Monday, May 6, 2013

Second Pull - Wine Barrel Solera

Our jammed together system. Not too pretty, but 25 gallons in 6 hours isn't too bad!More than three years after initially filling the red wine barrel in my basement with a pale lambic-ish wort and inoculating with a pre-East Coast Yeast test culture of Al Buck’s Bugfarm, Nathan and I are finally preparing for our first true solera pull!

In September 2011 we pulled the first 20 gallons from the barrel, but that was solely the unblended initial fill. After refilling the barrel and allowing it to age until now, the blend is comprised of approximately 60% of the initial beer (3.25 years old) and 40% of the first refill (1.7 years old). The result is a sour beer with an average age just over 2.5 years (for more on calculating a solera's age, download my recently updated solera spreadsheet). Judging both by that advanced age and the flavor of the sample we pulled Saturday, this should be a delicious pull!

T58 was rocking after a few hours, the rest not until the following morning.
When we refilled the barrel with unfermented wort last time, it took almost a week to see the first signs of active fermentation. There isn’t much chance for anything really unpleasant to happen when wort is mixed with double its own volume of already soured/alcoholic beer, but it still didn’t seem ideal. For this refill we decided to ferment the beer before racking into the barrel. We used every available fermentor, including my two 20L American oak barrels, to ferment the wort. The five fermentations are currently raging with a variety of dried yeasts: T-58, S-33, Belle Saison, and US-05. I’m especially interested to taste the Belle Saison.

Several people have asked if we are concerned about autolysis (i.e., off-flavors resulting from yeast death). My answer is, “Not yet.” Gueuze producers sometimes age lambic in the primary barrel for up to four years. I doubt they would ever have autolysis problems because after that long there wouldn’t be any Saccharomyces left alive (oxidation is another story). The concern with a solera is that as the trub continues to build with each successive fill it could eventually cause issues, as Cambridge Brewing Company discovered with their Cerise Cassée project. It may also be that as beerstone builds up reducing the wood's porosity the Brettanomyces is no longer able to clean up the compounds released by the primary yeast. Moving to primary fermentation outside of the barrel should also help, assuming we provide enough time for most of the yeast to drop out of suspension before racking into the barrel. We'll siphon out some of the trub during pulls too.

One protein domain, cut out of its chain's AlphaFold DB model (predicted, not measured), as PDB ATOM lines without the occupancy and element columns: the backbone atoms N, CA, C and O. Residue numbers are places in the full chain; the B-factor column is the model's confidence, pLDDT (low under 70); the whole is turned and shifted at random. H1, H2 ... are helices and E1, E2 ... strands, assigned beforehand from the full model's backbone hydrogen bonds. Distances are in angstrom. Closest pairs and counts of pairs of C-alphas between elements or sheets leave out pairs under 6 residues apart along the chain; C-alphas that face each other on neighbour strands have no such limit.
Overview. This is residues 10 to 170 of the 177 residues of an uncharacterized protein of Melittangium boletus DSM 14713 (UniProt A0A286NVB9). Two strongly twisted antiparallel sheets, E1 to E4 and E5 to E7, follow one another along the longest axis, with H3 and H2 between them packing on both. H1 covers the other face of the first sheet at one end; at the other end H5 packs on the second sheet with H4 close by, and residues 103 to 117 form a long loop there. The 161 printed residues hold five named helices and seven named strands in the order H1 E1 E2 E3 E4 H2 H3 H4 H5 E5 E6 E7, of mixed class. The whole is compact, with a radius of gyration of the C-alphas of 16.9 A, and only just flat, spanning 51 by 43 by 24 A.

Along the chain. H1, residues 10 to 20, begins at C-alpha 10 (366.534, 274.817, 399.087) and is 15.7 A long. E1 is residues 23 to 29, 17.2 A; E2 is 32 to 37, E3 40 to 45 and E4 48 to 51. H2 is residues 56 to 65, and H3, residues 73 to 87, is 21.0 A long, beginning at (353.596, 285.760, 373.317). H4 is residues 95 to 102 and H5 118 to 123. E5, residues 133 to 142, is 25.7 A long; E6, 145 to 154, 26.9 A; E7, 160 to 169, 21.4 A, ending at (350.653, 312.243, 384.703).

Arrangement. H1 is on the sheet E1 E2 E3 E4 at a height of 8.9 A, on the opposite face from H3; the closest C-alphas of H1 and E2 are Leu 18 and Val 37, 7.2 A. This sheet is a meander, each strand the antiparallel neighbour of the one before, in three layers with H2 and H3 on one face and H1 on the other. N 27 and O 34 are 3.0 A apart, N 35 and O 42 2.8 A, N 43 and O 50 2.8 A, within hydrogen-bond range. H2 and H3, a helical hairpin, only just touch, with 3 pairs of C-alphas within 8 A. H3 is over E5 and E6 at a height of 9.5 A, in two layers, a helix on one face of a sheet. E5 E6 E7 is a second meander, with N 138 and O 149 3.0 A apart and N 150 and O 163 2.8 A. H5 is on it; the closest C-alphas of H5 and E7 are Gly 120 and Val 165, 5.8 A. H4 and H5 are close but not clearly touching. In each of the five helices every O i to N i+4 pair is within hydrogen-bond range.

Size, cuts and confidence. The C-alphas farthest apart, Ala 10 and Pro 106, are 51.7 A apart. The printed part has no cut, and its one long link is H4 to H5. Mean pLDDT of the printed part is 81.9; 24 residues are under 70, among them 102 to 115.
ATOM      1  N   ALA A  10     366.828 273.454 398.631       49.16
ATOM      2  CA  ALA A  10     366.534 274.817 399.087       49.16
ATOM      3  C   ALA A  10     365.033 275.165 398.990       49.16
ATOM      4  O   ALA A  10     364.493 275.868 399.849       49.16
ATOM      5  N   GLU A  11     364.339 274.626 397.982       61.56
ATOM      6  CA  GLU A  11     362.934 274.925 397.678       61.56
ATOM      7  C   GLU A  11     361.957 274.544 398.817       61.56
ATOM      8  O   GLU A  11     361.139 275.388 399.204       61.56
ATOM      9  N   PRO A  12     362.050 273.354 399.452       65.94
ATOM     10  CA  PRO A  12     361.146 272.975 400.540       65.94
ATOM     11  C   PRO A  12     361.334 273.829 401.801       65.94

I’ll have another post in a couple weeks to recap how we treat the beer we remove from the barrel. Nathan and I had great luck with our four variations on the first pull (plain, Hallertau, elderflower, and Cabernet sauvignon), but we probably won’t repeat any of those this time.

Our other solera (that lives in an apple brandy barrel) is ready for its second pull as well. It is just barely holding on, pushing the upper level of my tolerance for acetic acid. Luckily topping off the barrel and getting an air conditioner to hold the ambient temperature in the 60s F prevented it from becoming undrinkable since the first pull.

With the coming decommissioning of the group barrels at Nathan’s house and our respective jobs in the professional ranks coming, we’re hoping to keep these two soleras going, but we’ll see.

5 comments:

Brooke said...

Hey Mike, is there any logic to using a pH meter to test acidity? You mention your threshold for acetic acid - are there other acids in sour beer?